It looks like you're using an Ad Blocker.
Please white-list or disable AboveTopSecret.com in your ad-blocking tool.
Some features of ATS will be disabled while you continue to use an ad-blocker.
The officials say the helicopter was downed by a missile over the al-Qaida stronghold of Wadi Ubida in central Yemen.
Originally posted by Swills
reply to post by Variable
I wouldn't be surprised if that compound has already met the fate of a US drone strike but I'm worried about Al Qaeda having missiles. First they take out choppers but what's next, airplanes? I would love for the CIA to explain to us how they got these missiles but that's all classified and a matter of National Security so we all can go jump into a lake for all they care, or get blown up by a terrorist missile.
In March 2011, while many of the arms depots belonging to the government of Libya were being looted, we wrote about how the weapons taken from Libyan government stockpiles could end up being used to fuel violence in the region and beyond.
Since then we have seen Tuareg militants, who were previously employed by the regime of former Libyan leader Moammar Gadhafi, leave Libya with sizable stockpiles of weapons and return to their homes in northern Mali, where they have successfully wrested control of the region away from the Malian government.
These Tuareg militants were aided greatly in their battle against the government by the hundreds of light pickup trucks mounted with crew-served heavy weapons that they looted from Libyan depots.
These vehicles, known as "technicals," permitted the Tuareg rebels to outmaneuver and at times outgun the Malian military. Moreover, we have recently received reports that Tuareg rebels also brought back a sizable quantity of SA-7b shoulder fired surface-to-air missiles, also known as man-portable air defense systems (MANPADS).
During the Rhodesian Bush War, ZIPRA insurgents used the Strela against unarmed civilian aircraft and brought down two Vickers Viscount passenger aircraft belonging to Air Rhodesia. There was great loss of life in both instances as the flights were returning from Kariba, a well known tourist attraction.
Vickers Viscount, Flight RH825, 3 September 1978—shot by down Strela missile near Kariba Dam. 18 of the 56 passengers survived the crash, but ten of them were murdered on the ground by ZIPRA guerrillas.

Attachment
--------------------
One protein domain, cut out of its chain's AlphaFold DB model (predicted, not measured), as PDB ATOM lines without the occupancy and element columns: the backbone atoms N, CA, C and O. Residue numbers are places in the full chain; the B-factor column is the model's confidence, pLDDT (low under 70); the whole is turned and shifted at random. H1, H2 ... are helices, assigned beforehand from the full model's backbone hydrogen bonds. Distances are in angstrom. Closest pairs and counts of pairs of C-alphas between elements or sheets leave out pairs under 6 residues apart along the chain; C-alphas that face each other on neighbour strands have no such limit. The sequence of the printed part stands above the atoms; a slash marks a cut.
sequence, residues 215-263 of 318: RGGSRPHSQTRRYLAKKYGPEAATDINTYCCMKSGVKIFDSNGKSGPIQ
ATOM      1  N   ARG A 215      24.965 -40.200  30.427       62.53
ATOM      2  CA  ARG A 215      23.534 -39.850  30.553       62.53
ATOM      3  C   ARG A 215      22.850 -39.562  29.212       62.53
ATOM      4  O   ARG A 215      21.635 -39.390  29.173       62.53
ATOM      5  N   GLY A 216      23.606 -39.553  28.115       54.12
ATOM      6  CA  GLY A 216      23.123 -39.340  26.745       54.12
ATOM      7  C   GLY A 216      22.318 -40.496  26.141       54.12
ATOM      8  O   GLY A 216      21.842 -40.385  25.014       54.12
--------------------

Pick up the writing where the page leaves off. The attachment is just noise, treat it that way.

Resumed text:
Vickers Viscount, Flight RH827, 12 February 1979—shot by down Strela missile near Kariba Dam; all 59 people on board killed.
In the first incident the fighters of ZAPU, ZIPRA, were accused of following up the crashed aircraft and systematically murdering survivors as they lay in the wreckage. The Archbishop of Mashonaland described this act as the most barbaric act of the war in a well publicised sermon that subsequently saw him removed from his post.
UNITA claimed that they used one to shoot down a TAAG Boeing 737-2M2 taking off from Lubango on 8 November 1983.
A Lignes Aériennes Congolaises Boeing 727-30 taking off from Kindu was shot down by a SA-7 fired by rebel forces in 1998, killing all 41 on board.
Two missiles were fired at a Boeing 757 during the 2002 Mombasa attacks. Neither missile struck its target.
Originally posted by butcherguy
I see no mention that it was a US military helicopter.
Another site alludes that it was a Yemeni chopper.
The officials say the helicopter was downed by a missile over the Al Qaeda stronghold of Wadi Ubida in central Yemen. The helicopter was flying from the capital Sanaa to the province of Marib, officials said. The passengers were part of a military force guarding oil installations in the province.
The Yemeni military helicopter was shot down by a missile over the al-Qaida stronghold of Wadi Ubida in central Yemen, officials said.
Originally posted by Swills
reply to post by NotAnAspie
Well the question really pertains to when did they get missiles? Was it during the Libyian civil war, Benghazi arms smuggling conspiracy, Syria, Iraq, and so on..